Challenges in the Investigation of Rating Agencies Admitted by the SEC

Challenges in the Investigation of Rating Agencies Admitted by the SEC



The United States Securities and Exchange Commission is faced with a lot of obstacles in their quest to show proof of any wrongdoing committed by rating agencies. This was revealed by the enforcement chief of the agency, who also pointed to the complexity of the cases as well as the strong legal defenses of the industry.

The comments of SEC Enforcement Director Robert Khuzami to Reuters came one day after McGraw-Hill Companies Inc disclosed on Monday that the rating agency may file a lawsuit against its Standard & Poor’s division for breaking securities laws.

Khuzami refused to comment particularly on S&P, but his statements show how a case against credit raters like S&P would not be that easy to win.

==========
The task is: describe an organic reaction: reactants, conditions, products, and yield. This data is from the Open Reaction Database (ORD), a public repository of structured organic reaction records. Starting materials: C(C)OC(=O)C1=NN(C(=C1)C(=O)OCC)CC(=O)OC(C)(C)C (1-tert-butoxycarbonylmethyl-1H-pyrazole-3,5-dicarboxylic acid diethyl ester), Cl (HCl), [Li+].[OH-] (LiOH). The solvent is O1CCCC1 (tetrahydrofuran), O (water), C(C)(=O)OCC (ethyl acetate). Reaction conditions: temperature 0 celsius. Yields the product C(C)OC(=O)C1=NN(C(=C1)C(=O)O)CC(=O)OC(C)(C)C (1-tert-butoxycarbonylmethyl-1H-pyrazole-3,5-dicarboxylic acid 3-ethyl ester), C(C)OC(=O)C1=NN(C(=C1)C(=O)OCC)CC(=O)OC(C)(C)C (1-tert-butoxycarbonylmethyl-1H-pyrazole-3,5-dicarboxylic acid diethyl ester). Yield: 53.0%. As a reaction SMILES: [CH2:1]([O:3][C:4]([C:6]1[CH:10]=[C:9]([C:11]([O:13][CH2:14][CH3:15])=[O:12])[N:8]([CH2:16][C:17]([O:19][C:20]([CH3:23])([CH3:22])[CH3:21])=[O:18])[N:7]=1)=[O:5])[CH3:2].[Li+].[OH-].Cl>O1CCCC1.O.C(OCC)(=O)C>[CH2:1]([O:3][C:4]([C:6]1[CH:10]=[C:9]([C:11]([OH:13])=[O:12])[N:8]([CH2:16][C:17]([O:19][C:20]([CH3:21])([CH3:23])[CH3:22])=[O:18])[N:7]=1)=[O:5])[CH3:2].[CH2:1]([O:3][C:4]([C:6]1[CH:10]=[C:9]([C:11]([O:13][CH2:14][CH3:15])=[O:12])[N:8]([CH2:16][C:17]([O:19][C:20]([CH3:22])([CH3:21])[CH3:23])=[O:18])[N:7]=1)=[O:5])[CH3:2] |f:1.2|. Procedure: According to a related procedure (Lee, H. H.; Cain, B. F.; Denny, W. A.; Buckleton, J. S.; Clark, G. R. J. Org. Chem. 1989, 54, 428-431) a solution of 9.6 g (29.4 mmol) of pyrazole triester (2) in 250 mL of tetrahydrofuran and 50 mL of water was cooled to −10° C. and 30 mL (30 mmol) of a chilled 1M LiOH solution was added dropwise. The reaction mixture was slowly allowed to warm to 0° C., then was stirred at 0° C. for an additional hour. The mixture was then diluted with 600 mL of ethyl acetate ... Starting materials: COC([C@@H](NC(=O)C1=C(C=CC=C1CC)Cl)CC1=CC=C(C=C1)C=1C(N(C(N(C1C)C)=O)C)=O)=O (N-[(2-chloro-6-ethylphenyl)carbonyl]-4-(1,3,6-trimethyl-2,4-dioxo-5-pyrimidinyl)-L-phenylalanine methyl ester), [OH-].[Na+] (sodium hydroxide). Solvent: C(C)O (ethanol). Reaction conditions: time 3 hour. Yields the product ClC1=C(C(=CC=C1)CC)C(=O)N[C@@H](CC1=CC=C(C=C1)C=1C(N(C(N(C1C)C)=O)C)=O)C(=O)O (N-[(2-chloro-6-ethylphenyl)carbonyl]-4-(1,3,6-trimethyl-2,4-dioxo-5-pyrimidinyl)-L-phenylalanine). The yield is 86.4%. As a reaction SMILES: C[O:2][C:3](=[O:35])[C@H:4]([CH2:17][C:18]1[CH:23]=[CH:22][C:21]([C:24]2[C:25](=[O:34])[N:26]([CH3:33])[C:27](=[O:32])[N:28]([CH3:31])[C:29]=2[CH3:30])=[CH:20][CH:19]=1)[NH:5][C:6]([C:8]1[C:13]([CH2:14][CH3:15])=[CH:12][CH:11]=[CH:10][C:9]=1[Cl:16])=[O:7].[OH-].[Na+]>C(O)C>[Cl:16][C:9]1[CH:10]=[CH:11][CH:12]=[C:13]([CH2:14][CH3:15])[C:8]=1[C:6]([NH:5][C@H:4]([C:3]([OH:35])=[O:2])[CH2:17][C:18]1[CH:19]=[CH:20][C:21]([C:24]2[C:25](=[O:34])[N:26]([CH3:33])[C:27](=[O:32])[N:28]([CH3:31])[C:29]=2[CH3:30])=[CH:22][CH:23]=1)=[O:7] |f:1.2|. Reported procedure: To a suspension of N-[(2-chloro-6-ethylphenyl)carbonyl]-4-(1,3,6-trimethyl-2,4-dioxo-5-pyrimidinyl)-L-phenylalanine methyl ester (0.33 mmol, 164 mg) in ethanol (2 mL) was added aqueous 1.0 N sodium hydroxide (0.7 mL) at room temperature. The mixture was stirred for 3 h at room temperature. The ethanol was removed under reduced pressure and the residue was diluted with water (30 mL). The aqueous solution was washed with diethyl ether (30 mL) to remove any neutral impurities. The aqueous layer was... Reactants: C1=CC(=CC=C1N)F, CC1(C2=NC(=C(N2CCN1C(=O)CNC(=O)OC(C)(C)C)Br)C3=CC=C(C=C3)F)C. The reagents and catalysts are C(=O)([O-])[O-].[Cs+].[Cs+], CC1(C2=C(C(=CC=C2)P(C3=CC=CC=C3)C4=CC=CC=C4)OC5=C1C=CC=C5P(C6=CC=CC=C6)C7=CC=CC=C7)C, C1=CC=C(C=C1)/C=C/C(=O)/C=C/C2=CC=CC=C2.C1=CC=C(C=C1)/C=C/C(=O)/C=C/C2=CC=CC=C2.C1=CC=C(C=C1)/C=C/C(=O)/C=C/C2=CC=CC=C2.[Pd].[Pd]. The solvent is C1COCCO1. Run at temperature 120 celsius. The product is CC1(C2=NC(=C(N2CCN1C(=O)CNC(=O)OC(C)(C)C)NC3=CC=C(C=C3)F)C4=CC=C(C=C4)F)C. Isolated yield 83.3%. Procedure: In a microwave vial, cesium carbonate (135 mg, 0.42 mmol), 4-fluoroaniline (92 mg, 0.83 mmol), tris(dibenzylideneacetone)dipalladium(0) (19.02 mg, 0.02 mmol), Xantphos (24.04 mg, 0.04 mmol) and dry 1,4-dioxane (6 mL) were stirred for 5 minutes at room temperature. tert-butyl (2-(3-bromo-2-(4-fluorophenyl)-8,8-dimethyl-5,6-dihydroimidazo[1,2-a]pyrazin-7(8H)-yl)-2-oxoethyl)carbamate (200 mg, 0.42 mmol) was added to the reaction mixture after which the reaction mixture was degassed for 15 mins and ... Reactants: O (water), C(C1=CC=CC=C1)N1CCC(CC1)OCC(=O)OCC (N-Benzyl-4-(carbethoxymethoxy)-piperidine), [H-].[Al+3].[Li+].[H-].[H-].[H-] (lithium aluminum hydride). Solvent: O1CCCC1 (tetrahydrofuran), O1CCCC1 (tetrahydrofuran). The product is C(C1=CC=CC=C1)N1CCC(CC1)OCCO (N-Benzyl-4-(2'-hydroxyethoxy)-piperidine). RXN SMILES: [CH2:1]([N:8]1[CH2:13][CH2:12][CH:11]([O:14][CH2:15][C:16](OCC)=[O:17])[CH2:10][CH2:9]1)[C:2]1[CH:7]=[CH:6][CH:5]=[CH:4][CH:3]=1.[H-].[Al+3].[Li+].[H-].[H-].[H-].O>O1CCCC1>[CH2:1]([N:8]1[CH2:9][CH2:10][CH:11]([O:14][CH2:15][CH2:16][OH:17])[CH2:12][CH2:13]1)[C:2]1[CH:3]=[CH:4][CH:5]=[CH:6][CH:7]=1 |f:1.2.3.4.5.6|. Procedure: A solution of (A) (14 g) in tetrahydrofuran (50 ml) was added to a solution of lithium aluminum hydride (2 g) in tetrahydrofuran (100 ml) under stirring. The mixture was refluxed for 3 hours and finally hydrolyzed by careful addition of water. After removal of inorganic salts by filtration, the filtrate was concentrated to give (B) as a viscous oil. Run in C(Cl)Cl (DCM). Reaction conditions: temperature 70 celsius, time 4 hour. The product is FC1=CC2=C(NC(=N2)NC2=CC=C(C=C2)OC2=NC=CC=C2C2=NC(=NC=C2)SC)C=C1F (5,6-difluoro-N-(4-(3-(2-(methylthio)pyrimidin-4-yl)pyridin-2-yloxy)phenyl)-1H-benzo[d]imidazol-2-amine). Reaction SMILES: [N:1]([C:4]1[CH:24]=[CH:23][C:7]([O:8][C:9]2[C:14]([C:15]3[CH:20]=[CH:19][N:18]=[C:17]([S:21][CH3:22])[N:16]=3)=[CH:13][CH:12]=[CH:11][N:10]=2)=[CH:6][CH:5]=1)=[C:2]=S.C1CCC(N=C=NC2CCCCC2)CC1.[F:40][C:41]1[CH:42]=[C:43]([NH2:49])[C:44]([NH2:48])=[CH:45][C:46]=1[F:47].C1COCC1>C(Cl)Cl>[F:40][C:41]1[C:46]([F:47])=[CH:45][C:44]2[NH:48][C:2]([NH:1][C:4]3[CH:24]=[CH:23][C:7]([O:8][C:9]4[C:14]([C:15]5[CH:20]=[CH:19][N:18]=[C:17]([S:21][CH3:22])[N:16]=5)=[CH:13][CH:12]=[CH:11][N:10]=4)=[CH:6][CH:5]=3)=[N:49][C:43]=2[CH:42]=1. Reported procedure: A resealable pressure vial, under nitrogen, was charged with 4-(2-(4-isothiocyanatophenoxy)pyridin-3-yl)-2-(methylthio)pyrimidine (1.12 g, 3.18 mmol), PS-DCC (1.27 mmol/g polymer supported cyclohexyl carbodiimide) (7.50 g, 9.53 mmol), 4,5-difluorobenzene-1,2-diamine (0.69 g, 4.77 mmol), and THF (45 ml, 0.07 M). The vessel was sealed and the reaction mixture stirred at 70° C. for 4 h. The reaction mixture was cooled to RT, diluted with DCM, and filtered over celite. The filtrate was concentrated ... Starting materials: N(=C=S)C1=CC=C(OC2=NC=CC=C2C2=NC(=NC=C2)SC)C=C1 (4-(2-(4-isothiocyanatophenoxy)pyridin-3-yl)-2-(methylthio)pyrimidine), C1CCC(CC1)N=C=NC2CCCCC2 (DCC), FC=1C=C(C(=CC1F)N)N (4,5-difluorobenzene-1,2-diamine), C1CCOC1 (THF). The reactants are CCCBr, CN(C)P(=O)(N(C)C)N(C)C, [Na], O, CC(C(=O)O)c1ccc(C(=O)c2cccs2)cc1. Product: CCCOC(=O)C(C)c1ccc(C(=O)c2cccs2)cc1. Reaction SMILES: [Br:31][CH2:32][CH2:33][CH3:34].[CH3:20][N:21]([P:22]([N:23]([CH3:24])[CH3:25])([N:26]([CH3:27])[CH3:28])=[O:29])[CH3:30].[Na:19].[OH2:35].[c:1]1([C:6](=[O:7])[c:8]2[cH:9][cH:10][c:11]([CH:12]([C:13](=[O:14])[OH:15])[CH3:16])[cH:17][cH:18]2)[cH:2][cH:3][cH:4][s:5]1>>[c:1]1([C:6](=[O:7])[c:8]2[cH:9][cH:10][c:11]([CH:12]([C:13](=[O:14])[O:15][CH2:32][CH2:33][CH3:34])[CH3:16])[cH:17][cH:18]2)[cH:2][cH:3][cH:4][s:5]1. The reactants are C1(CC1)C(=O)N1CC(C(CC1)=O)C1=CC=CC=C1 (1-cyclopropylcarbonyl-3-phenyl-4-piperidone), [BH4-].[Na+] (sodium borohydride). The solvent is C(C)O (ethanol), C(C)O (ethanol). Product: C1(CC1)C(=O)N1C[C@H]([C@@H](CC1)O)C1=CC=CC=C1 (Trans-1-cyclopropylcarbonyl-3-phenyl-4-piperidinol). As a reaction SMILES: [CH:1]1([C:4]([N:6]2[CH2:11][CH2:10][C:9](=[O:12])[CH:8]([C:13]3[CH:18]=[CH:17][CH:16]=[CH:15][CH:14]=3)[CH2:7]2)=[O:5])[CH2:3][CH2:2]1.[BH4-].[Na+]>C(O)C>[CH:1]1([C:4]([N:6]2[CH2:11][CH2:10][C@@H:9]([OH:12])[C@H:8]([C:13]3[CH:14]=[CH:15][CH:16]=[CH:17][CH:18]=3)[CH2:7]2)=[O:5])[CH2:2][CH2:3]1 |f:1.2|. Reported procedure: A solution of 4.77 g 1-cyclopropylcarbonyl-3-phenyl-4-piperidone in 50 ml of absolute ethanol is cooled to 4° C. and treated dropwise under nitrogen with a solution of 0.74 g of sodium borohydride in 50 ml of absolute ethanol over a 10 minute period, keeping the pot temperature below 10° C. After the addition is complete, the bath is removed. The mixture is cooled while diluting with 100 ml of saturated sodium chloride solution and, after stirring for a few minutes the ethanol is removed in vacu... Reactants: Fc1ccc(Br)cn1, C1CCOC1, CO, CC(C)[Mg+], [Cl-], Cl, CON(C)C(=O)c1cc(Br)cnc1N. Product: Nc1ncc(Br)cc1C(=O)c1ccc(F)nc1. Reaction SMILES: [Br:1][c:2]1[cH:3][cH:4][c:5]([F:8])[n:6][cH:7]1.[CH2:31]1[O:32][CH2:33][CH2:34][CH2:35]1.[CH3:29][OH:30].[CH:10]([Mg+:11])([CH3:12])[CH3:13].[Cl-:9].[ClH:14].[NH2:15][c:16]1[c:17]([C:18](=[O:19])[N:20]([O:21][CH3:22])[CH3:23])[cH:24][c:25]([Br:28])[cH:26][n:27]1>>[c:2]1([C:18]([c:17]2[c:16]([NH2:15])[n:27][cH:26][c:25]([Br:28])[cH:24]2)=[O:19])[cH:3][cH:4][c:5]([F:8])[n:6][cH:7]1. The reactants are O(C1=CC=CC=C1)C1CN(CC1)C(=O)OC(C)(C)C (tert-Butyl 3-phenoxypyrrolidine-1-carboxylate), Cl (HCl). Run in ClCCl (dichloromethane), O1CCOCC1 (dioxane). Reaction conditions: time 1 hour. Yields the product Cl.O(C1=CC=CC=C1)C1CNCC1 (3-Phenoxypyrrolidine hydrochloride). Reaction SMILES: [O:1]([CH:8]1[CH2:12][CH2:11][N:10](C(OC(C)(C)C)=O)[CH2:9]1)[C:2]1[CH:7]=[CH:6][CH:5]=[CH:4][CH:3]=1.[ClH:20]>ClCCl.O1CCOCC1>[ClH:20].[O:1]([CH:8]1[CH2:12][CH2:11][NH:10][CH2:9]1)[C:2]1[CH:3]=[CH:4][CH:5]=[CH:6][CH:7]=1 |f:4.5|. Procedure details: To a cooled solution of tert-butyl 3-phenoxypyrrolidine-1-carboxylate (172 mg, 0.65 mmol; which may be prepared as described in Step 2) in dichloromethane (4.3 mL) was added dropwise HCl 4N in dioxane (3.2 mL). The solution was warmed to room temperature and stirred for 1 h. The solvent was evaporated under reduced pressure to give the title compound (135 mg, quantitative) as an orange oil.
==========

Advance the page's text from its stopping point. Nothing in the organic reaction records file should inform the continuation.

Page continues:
During the interview, the SEC Enforcement Director said, “There are some statutory challenges in the law, and some disclosure-related challenges that are unique to credit-rating agencies that can make the cases more challenging.”

However, he added, “But we don’t let that stop us from investigating possible misconduct. We are looking hard at them.”

The investigation of the SEC into S&P may lead to its filing of charges against one of the major credit-rating agencies for its grading of intricately structured products during a financial crisis.

The descriptions of Khuzami of the challenges his department faces come as legal and financial experts puzzle over why the U.S. SEC has has taken a step against only the S&P when other agencies like Moody’s Investors Service and Fitch Ratings of Fimalac SA also gave the same bonds their highest grades only months before they were marked down.

Janet Tavakoli, a finance consultant, said, “I just don’t get why S&P is being singled out here. I don’t see much difference between the ratings from the three agencies.”